The Diaper-Free Movement / Elimination Communication. On

“Your friend Emma is on the radio,” my husband informed me not long ago. He turned up the volume. “She called in.” Emma’s voice, as sweet and familiar to me as a sister’s, filled my living room. “He’s much happier not wearing a diaper,” her voice was saying. “I mean, how would you like to sit in your own poop and not be able to get away from it? It makes no sense to do that to a person.” There was gurgling in the background, which I recognized as that of Thor, Emma’s toddler.At this point, I almost snapped off the radio. I knew she was talking about “EC,” short for Elimination Communication, a newly fashionable, all-natural, diaperless potty-training that Emma practices with Thor. Apparently, the radio-show guest had written a book about it. In brief, Emma and other “EC” practitioners get their babies to associate going number one and number two with a special prompt word, like sssss. When it’s time for Thor to go, Emma holds him over a toilet, a sink, or wherever happens to be convenient, makes the sssss sound, and he goes. No need for a diaper.

“You just learn to read the cues,” Emma elaborated on the air. “He squirms or makes a face, and I know it’s time to pee him.” No, no, no, I thought. Don’t say, “pee him.” I blushed deeply, as though I were somehow responsible for my friend’s ca-ca-mania.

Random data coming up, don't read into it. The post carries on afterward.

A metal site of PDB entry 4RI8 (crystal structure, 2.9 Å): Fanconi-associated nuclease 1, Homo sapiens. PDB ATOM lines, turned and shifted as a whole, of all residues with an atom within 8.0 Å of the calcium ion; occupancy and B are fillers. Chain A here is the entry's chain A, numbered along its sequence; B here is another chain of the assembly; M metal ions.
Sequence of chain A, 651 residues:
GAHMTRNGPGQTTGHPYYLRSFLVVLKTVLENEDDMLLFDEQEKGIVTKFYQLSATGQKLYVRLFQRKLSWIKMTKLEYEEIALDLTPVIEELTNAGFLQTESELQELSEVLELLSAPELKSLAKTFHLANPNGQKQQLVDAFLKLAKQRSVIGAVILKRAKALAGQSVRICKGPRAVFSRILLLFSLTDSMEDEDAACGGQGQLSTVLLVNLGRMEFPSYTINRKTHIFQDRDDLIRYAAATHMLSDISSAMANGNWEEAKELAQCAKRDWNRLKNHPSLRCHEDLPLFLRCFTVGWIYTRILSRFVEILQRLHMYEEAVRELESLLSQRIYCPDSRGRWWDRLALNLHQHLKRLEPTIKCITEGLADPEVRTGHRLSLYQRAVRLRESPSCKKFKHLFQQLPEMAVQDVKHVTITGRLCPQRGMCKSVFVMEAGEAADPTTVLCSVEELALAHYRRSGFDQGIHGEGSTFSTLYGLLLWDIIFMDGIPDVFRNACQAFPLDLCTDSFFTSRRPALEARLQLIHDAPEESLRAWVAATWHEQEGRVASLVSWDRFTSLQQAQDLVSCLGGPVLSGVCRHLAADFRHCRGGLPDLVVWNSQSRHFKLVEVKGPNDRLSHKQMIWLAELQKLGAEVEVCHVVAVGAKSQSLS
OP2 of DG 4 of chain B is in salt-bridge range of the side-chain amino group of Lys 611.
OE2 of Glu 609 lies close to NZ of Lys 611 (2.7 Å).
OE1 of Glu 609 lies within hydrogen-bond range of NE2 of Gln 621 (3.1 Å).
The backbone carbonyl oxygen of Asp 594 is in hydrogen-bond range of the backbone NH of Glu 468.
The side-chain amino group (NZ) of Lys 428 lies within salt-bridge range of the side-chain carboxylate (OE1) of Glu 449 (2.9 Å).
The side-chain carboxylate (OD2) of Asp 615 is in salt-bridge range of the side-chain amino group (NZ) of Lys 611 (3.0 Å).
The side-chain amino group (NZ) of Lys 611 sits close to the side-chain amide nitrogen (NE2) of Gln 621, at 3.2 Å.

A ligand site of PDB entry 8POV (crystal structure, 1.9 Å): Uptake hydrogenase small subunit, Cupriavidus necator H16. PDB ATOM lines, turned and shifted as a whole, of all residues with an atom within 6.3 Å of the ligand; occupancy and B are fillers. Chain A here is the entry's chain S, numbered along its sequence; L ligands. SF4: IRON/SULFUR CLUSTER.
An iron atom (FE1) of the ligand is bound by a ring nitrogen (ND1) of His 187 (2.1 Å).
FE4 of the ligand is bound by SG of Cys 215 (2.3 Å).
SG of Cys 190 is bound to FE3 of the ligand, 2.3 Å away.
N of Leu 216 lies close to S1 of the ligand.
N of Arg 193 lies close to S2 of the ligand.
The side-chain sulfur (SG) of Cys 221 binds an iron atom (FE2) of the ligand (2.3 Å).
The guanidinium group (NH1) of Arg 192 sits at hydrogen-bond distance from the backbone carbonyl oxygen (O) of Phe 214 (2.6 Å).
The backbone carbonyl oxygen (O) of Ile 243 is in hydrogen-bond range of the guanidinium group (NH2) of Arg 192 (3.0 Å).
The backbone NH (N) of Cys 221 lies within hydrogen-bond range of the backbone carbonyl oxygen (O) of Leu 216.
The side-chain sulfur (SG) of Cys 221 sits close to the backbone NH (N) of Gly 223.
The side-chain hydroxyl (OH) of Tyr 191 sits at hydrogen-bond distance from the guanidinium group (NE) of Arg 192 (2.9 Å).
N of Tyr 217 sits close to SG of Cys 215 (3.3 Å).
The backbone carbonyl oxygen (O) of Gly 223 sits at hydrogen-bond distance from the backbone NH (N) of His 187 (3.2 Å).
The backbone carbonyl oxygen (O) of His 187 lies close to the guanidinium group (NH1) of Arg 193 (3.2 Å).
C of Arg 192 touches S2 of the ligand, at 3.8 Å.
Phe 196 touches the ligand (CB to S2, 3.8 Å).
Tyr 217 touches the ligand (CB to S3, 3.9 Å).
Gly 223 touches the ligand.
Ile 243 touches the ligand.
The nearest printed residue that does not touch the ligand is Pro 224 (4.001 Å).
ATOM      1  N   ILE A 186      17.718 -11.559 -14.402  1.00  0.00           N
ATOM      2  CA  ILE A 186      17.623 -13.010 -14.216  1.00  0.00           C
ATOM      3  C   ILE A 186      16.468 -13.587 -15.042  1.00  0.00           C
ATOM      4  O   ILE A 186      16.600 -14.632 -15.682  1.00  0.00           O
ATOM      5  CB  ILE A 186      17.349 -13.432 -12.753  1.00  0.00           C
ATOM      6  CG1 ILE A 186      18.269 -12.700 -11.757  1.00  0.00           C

I didn’t want to listen to crazy talk about baby poop on The Leonard Lopate Show. But I made no move to turn the dial. Emma is, after all, my oldest friend. I’ve known her since birth (our mothers were friends before us), and she has generally maintained an advantage over me on the developmental curve: being born, learning to read, getting married, adopting a shelter dog, having a kid. She was the first in my circle to embrace vegetarianism, yoga, meditation and holistic meds. All that is practically mainstream now. Emma is a forward thinker. But when she became a mother, her forward-thinking rocketed into a whole other stratosphere – the loopy-sphere. Yet, clearly she wasn’t alone. She was talking to Lenny Lopate about her baby’s crap, and he was listening.

The guest expert on the radio, a kind-sounding woman with a Midwestern accent, touted other benefits of EC: no diaper rash; no landfills crammed with toxic swaddling. She explained that babies in many other places never wore diapers, such as in parts of Africa, China and India. They had splits in their pants so they could squat by the side of the road, no big deal. My husband, who had wandered back into the living room at this point, snorted. “Those kids don’t have indoor plumbing either.”

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